A Clockwork Orange | Study Guide

Anthony Burgess

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A Clockwork Orange | Part 1, Chapter 5 | Summary

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Summary

When Alex wakes up that evening, he sees that someone took the album off the stereo and hears his parents in the living room. In "the guise of loving only son," he pretends to have slept all day. His father looks suspicious but says nothing, "knowing he dared not," as Alex cleans up and dresses for his supposed job. Pee asks what Alex does at work, but Alex replies vaguely, with a "straight dirty" look that warns his father not to pry. Nevertheless, Pee continues on that he has had a bad dream in which Alex was beaten and "helpless in your own blood." Alex tells his father not to worry and gives him coins to go out for a drink, but he is a bit unnerved because he recalls the dream of Dim whipping him on Georgie's orders. Dim, Georgie, and Pete are waiting outside his building when Alex goes down. They are worried they might have offended him the night before. Alex explains, "careful," that he had had a headache, and Georgie, feigning concern, suggests that it came from "[g]iving orders and discipline and such."

Alex objects to Georgie's sarcasm and reaffirms that he is the gang's leader, but Georgie announces that the gang has "a new way," and Pete adds that it will be "more democratic like." They have talked to a fence, Will the English, who says that they can get "big big big money" for stolen items. Alex projects calm but feels "real razdraz [upset, angry]" as he asks why the boys want more money when they have everything they need. Georgie objects that Alex is talking like a child. Alex realizes his dream was prophetic: Georgie is "the general saying what we should do," and hulking, guffawing Dim is now Georgie's enforcer. Alex pretends to agree to Georgie's plan but suddenly pulls out his razor. Pete holds Dim back, saying "It's right like that," as they watch Alex and Georgie circle each other. Alex slashes the hand in which Georgie holds his knife, and Georgie drops his knife and stares at the blood while Alex faces Dim and his chain, disarming him as well with a slash to his hand. Pete is not willing to fight, so Alex wraps Dim's hand in a handkerchief, having defended his authority. Dim, dazed, complains that he "could have chained his glazzies [eyes]." They establish alibis again at the Duke of New York and head out to rob a wealthy old woman Will the English told Georgie about.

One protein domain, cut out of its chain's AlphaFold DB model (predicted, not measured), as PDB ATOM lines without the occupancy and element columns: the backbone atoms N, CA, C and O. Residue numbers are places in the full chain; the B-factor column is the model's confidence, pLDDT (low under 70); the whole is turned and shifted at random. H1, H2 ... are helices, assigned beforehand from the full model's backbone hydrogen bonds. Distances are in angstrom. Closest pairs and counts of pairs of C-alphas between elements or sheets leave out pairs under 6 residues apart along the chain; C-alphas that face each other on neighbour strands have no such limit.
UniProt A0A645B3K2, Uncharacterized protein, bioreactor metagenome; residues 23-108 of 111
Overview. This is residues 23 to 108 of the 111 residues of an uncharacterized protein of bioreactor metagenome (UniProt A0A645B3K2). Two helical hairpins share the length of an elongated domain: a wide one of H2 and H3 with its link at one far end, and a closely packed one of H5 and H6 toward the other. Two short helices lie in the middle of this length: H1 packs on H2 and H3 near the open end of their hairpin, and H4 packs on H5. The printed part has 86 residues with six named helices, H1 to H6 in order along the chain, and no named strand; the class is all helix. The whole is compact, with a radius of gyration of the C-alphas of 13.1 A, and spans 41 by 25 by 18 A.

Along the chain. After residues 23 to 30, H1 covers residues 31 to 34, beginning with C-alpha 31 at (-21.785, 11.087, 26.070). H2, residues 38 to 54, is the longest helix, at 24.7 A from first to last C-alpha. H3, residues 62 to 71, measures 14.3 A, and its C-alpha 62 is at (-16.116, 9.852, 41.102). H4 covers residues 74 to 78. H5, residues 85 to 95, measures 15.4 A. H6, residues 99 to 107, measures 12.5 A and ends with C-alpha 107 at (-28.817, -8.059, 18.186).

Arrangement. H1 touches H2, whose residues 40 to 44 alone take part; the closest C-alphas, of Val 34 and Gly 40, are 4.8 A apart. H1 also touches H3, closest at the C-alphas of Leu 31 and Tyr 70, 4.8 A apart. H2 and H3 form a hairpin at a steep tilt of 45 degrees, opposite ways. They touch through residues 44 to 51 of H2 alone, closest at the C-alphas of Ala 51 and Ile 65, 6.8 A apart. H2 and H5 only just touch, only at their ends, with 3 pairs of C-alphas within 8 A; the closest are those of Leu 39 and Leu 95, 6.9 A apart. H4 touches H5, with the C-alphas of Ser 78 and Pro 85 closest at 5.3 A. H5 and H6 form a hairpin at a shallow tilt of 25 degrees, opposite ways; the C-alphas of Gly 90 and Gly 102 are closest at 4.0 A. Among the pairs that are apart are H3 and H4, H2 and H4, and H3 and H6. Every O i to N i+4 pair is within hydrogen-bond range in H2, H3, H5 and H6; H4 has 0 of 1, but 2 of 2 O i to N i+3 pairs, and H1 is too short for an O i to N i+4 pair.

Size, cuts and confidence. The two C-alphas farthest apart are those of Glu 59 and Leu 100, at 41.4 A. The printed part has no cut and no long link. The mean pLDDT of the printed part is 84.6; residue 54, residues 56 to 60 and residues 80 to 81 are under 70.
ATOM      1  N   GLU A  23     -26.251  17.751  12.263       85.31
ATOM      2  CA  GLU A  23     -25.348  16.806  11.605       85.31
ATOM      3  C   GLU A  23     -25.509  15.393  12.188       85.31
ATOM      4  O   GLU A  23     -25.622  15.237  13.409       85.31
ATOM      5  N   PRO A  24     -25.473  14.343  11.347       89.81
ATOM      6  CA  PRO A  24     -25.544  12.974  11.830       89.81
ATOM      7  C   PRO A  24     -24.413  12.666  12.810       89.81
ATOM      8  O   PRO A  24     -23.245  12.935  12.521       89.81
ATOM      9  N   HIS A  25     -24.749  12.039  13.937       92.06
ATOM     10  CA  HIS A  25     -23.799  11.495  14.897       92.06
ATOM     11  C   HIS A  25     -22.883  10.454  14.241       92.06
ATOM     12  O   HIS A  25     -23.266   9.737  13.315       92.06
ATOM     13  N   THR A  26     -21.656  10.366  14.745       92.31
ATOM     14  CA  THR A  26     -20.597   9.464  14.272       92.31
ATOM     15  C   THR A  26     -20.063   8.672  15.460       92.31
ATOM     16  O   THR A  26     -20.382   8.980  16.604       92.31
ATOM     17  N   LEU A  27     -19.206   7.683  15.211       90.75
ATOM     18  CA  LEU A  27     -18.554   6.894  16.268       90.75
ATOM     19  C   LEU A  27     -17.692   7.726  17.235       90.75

Analysis

It is hard to keep Alex's age in mind, given his powerfully violent actions and his extensive knowledge of classical music, but readers must remember that he is 15. Later, readers learn that Alex is the youngest in his gang; Pete, for example, is about two years older. Yet Alex is confident, even rash. He is the one with "ideas." He considers himself superior in intelligence and daring, and his motives as he perceives them are pure. He makes his living by petty theft and has enough to hand out "chocbars" to the "poor" when he sees them. He seeks out violence for the adventure, not for money-grubbing reasons. So he considers himself absolutely the best choice for leader.

Yet his hold on power is under siege. When Alex finds his gang waiting downstairs, he is immediately alert for trouble. He excuses his lateness by shifting blame to an imaginary underling: "I was not wakened when I gave orders for wakening" When Georgie responds sarcastically, Alex directly asserts his leadership to "get things nice and sparkling clear." Alex understands posturing; he remains a few steps above the others so that he can talk down to them, literally and figuratively. He folds his arms and asks calmly about the "new way" the boys want to run the gang—"more democratic like," Pete says.

Alex is not only stunned and threatened by the disloyalty of his "droogs as they called themselves" but genuinely puzzled by it. "If you need an auto," he says, there is no need to buy it—just "pluck it from the trees." If they need more "pretty polly [cash]," they just take it. To plan big thefts is, for purist Alex, to be a "big bloated capitalist." Alex and his gang are parting ways, in a sense. They are still criminals, but they are thinking like adults who need resources and who share power and decision-making. Alex, on the other hand, is behaving ironically like the State he condemned in the previous chapter, trying to force his motivations and desires on others rather than letting them be the "oddy knockies [individuals]" God made them.

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